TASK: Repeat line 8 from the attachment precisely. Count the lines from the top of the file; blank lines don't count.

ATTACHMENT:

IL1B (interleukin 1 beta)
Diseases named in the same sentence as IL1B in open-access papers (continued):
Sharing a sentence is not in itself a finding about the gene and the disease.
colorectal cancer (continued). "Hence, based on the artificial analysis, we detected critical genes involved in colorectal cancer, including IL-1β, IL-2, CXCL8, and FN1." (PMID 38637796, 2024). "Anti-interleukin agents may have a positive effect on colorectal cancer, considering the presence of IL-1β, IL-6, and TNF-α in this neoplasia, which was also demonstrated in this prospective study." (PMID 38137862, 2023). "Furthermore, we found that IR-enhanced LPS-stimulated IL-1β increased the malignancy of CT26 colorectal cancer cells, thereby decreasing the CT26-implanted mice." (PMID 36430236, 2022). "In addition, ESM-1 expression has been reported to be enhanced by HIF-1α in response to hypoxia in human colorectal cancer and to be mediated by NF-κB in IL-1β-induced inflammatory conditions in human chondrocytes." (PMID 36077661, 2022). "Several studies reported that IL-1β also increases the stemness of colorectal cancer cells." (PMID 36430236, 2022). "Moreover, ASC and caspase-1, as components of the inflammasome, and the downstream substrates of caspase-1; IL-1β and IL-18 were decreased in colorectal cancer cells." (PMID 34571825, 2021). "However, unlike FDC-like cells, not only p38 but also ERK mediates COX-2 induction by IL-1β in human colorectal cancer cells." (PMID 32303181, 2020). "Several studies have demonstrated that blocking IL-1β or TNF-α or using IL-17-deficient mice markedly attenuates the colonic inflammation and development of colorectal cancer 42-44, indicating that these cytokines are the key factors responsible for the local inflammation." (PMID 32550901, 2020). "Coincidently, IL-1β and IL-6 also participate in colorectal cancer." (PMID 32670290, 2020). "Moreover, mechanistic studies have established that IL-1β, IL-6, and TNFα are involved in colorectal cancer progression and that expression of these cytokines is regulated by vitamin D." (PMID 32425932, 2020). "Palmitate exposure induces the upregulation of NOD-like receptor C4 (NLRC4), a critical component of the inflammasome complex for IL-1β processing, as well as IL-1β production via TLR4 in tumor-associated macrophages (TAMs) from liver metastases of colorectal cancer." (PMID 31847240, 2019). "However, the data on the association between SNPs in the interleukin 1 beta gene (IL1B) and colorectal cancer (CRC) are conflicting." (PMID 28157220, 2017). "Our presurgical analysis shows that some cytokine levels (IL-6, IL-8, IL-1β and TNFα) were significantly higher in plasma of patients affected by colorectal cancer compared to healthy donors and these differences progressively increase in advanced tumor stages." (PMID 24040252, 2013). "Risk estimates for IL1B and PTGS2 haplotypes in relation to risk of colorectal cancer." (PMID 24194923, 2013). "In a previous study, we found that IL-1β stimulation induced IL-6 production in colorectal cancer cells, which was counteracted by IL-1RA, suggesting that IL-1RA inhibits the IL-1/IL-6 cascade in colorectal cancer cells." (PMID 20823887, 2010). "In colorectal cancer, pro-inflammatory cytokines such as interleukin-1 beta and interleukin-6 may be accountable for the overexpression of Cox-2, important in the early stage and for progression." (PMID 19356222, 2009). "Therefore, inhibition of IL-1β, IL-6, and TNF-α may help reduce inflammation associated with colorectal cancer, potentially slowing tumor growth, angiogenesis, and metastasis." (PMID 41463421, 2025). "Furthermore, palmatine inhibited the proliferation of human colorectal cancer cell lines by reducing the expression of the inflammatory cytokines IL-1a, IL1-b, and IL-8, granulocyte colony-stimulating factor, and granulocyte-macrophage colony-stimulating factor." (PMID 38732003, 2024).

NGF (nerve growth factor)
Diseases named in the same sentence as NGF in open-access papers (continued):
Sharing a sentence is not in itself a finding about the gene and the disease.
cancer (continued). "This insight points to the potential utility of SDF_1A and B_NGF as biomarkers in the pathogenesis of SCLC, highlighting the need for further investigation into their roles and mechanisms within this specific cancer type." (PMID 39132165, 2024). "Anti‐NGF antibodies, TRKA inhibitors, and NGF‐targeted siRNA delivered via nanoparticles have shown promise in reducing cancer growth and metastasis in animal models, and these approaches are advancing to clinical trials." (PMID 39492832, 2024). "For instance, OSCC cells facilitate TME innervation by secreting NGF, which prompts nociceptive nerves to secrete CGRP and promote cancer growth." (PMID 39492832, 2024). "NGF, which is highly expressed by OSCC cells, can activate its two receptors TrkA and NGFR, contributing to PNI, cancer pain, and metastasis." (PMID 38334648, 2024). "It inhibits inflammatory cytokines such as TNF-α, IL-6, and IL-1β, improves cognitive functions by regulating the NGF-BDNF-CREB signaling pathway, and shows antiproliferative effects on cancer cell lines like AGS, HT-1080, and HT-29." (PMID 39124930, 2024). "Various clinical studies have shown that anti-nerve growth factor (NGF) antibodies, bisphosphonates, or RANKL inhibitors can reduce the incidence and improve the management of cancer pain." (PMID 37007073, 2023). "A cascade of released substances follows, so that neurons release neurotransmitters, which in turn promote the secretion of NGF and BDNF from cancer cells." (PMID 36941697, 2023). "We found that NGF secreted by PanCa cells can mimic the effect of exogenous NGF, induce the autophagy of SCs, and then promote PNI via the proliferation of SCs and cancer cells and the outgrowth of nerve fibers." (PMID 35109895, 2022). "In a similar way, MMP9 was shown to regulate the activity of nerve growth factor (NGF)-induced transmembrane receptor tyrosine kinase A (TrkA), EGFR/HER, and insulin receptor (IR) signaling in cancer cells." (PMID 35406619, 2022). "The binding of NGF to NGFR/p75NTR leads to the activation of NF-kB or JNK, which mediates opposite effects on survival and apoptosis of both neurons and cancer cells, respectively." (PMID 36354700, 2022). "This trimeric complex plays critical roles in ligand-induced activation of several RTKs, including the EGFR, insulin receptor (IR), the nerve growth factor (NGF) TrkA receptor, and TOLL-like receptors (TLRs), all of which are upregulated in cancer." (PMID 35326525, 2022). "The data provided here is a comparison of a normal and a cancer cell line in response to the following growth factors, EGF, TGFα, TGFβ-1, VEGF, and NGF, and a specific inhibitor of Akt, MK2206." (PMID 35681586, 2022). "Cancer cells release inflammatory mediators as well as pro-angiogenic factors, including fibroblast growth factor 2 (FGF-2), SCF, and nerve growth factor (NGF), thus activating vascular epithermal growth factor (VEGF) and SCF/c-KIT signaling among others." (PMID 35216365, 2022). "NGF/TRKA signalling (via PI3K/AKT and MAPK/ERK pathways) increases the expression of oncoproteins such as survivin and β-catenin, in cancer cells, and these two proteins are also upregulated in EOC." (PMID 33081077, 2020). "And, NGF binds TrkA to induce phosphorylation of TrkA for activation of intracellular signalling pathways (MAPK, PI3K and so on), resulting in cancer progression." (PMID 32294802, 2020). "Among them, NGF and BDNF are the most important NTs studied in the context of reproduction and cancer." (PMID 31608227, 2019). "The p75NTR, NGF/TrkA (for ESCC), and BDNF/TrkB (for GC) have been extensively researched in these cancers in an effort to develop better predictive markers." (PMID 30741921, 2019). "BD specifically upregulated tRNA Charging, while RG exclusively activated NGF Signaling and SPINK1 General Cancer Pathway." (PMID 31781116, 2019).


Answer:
cancer (continued). "This insight points to the potential utility of SDF_1A and B_NGF as biomarkers in the pathogenesis of SCLC, highlighting the need for further investigation into their roles and mechanisms within this specific cancer type." (PMID 39132165, 2024). "Anti‐NGF antibodies, TRKA inhibitors, and NGF‐targeted siRNA delivered via nanoparticles have shown promise in reducing cancer growth and metastasis in animal models, and these approaches are advancing to clinical trials." (PMID 39492832, 2024). "For instance, OSCC cells facilitate TME innervation by secreting NGF, which prompts nociceptive nerves to secrete CGRP and promote cancer growth." (PMID 39492832, 2024). "NGF, which is highly expressed by OSCC cells, can activate its two receptors TrkA and NGFR, contributing to PNI, cancer pain, and metastasis." (PMID 38334648, 2024). "It inhibits inflammatory cytokines such as TNF-α, IL-6, and IL-1β, improves cognitive functions by regulating the NGF-BDNF-CREB signaling pathway, and shows antiproliferative effects on cancer cell lines like AGS, HT-1080, and HT-29." (PMID 39124930, 2024). "Various clinical studies have shown that anti-nerve growth factor (NGF) antibodies, bisphosphonates, or RANKL inhibitors can reduce the incidence and improve the management of cancer pain." (PMID 37007073, 2023). "A cascade of released substances follows, so that neurons release neurotransmitters, which in turn promote the secretion of NGF and BDNF from cancer cells." (PMID 36941697, 2023). "We found that NGF secreted by PanCa cells can mimic the effect of exogenous NGF, induce the autophagy of SCs, and then promote PNI via the proliferation of SCs and cancer cells and the outgrowth of nerve fibers." (PMID 35109895, 2022). "In a similar way, MMP9 was shown to regulate the activity of nerve growth factor (NGF)-induced transmembrane receptor tyrosine kinase A (TrkA), EGFR/HER, and insulin receptor (IR) signaling in cancer cells." (PMID 35406619, 2022). "The binding of NGF to NGFR/p75NTR leads to the activation of NF-kB or JNK, which mediates opposite effects on survival and apoptosis of both neurons and cancer cells, respectively." (PMID 36354700, 2022). "This trimeric complex plays critical roles in ligand-induced activation of several RTKs, including the EGFR, insulin receptor (IR), the nerve growth factor (NGF) TrkA receptor, and TOLL-like receptors (TLRs), all of which are upregulated in cancer." (PMID 35326525, 2022). "The data provided here is a comparison of a normal and a cancer cell line in response to the following growth factors, EGF, TGFα, TGFβ-1, VEGF, and NGF, and a specific inhibitor of Akt, MK2206." (PMID 35681586, 2022). "Cancer cells release inflammatory mediators as well as pro-angiogenic factors, including fibroblast growth factor 2 (FGF-2), SCF, and nerve growth factor (NGF), thus activating vascular epithermal growth factor (VEGF) and SCF/c-KIT signaling among others." (PMID 35216365, 2022). "NGF/TRKA signalling (via PI3K/AKT and MAPK/ERK pathways) increases the expression of oncoproteins such as survivin and β-catenin, in cancer cells, and these two proteins are also upregulated in EOC." (PMID 33081077, 2020). "And, NGF binds TrkA to induce phosphorylation of TrkA for activation of intracellular signalling pathways (MAPK, PI3K and so on), resulting in cancer progression." (PMID 32294802, 2020). "Among them, NGF and BDNF are the most important NTs studied in the context of reproduction and cancer." (PMID 31608227, 2019). "The p75NTR, NGF/TrkA (for ESCC), and BDNF/TrkB (for GC) have been extensively researched in these cancers in an effort to develop better predictive markers." (PMID 30741921, 2019). "BD specifically upregulated tRNA Charging, while RG exclusively activated NGF Signaling and SPINK1 General Cancer Pathway." (PMID 31781116, 2019).